I submitted a mainframe (you remember those?) print job on Friday evening just before leaving the office. In the shower on Monday morning I remembered (‘remembered’ isn’t really strong enough to describe the lump in my throat) that I forgot to sort the input file by department.

        You see, the report did a page break on department – so instead of having 55 lines on each page it created a new page every one or two lines.

        When I got to work I walked into the computer room and told the operator to toss the twelve boxes of fan-fold easy-read paper that had my name on them.

        I want to thank Joe (his real name) for never telling anyone about this rookie mistake.

    • #3086239

      Melted $100,000 (2006 dollars) of expensive core memory

      by eric ·

      In reply to What’s the worst mistake you ever made as an IT pro?

      Waaaaaaaaay back in college (1972), our college ran an IBM 360/48. (In those days, that was a mid-range machine worth about 1/4 million. With 48K (miniscule by today’s stanmdards) of core memory, the CPU alone measured 6′ x 3′ x 8′.)

      Late one night while, when all our batch processing was finished, I was experimenting IPL-ing (booting) the machine from different devices (card reader, tape drive). I was intrigued how the machine would respond when I tried to IPL from a disk that was not powered up.

      I hit the IPL button. Within seconds, the machine shut down. All lights on the operator’s panel were out except for one incredibly bright red Thermal Check light.

      I opened up the access doors and found a reset switch. I hit it and the light went out. I then hit the main power button. So far, so good.

      THIS time, I powered up all the disk drives and hit the IPL button. (No more screwing around – I was sweating bullets.) I crossed my fingers and hit the IPL button. Again, the power flipped back off and the Thermal Check light was the only light glowing were there chould have been about 100 happy lights blinking furiously away.

      Gulp! I thought that was the end of my college career.

      IBM was called and a crucial 8K unit of very expensive core memory had to be replaced. Instead of a nice array of neatly arranged ferrite cores, the Customer Engineer found a puddle of melted ferrite and tangle of burnt wires.

      8K or core memory cost $24,000 — 1972 dollars! (That has to be equivalent to something like $100,000 nowadays.)

      IBM replaced the memory under warranty. (Let’s face it, it shouldn’t have happened. But then again, what kind of idiot deliberately IPLs that a machine that way?)

      I was lucky. Had I not been doing a valid project on Operating Systems design, I might have ended up as a plumber*.

      * Making $80,000 a year with steady employment! Maybe I should have been thrown out!!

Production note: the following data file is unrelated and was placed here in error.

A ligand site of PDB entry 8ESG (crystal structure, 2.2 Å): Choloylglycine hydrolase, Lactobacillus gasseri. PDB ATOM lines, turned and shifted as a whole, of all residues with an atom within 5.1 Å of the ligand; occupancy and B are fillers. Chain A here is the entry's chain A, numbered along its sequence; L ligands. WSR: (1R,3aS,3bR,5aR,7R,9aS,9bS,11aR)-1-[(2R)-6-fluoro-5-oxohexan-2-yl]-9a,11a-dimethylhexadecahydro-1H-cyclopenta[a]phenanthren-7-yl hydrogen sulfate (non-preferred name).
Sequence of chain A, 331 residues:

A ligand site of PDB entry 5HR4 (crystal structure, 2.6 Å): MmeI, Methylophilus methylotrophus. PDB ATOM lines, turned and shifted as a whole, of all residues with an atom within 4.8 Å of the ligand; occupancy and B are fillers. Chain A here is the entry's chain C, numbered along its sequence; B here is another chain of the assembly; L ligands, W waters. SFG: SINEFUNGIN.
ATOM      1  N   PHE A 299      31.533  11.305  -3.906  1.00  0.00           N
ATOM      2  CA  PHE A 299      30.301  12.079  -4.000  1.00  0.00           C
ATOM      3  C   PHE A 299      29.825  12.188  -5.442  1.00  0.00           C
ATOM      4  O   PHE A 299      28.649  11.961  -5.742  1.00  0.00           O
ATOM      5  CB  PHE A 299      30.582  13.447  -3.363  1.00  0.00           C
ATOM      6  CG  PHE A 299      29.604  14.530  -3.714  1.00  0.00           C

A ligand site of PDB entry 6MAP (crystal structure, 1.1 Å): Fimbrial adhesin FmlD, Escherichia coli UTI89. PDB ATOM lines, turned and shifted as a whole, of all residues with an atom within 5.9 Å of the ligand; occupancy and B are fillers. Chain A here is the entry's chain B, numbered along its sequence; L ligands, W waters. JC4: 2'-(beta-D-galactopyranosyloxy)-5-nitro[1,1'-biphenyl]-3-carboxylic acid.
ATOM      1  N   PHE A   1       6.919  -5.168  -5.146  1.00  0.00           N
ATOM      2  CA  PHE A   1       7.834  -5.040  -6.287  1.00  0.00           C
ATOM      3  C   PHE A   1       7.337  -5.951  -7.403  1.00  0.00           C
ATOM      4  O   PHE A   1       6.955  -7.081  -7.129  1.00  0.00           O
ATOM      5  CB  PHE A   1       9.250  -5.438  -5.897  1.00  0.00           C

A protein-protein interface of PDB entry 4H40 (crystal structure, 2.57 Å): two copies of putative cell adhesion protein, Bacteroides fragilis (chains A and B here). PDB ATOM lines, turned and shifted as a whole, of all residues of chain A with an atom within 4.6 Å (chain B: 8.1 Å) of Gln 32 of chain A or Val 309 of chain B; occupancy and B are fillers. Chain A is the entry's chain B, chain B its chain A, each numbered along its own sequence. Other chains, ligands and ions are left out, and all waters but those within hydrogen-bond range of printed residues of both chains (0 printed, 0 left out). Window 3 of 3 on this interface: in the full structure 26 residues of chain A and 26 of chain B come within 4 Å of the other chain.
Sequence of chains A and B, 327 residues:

• #3086227

      One of Two

      by dsusman ·

      In reply to What’s the worst mistake you ever made as an IT pro?

      I’m not sure which was worse.

      Back in the 80s I worked at a Satellite campus of a University in California. There was no manual or training for using the comupters, my trainer told me (over the phone) to press each F-Key, then Shift-F, Alt-F, Control-F and write down what each one did.

      One of those combination put our server into a looped diagnostic function effectively shutting down operations at our campus and one other. ITD spent a couple of days tracing the problem before they realized what had happened.

      More recently, ITD had called to complain that our Department’s server needed to be paired down, evidently 50 Gigs was too much to back up every day. I went into Groupwise to see what the defaults were to I could talk with the Boss about reducing some files. When I exited, I hit “RUN” not “CANCEL” and initiated a purge of 60+ data resulting in a 35 Gig reduction on the Server.

      It took two weeks to merge the backed up data back into the Supervisor’s mailboxes.

    • #3086226

      No cash for you this morning

      by guzmunth ·

      In reply to What’s the worst mistake you ever made as an IT pro?

      Monday – Began a server consolidation project within a mid-sized national bank head office after months of planning.

      Tuesday – Broke Nothing…

      Wednesday – Server Farm Analysis – All good.

      Thursday – Regional Bank Branch Logon Script Analysis. ?What?s this F:\ in the script??? There’s no logical mapping to an F:\ drive anywhere – dump it”.

      Friday – “Eh, why are all 39 branches reporting off-line???” Restored script, reboot all regional servers…. 2 and a bit hours.

      Saturday – Blinding Hang-over – angry wife.

      Cost of project: $25,000
      Cost of Alcohol: $50
      People without cash for nearly 3 hours: ~800
      Banking somewhere else – Priceless!

    • #3086220

      Hum Fixing The AR system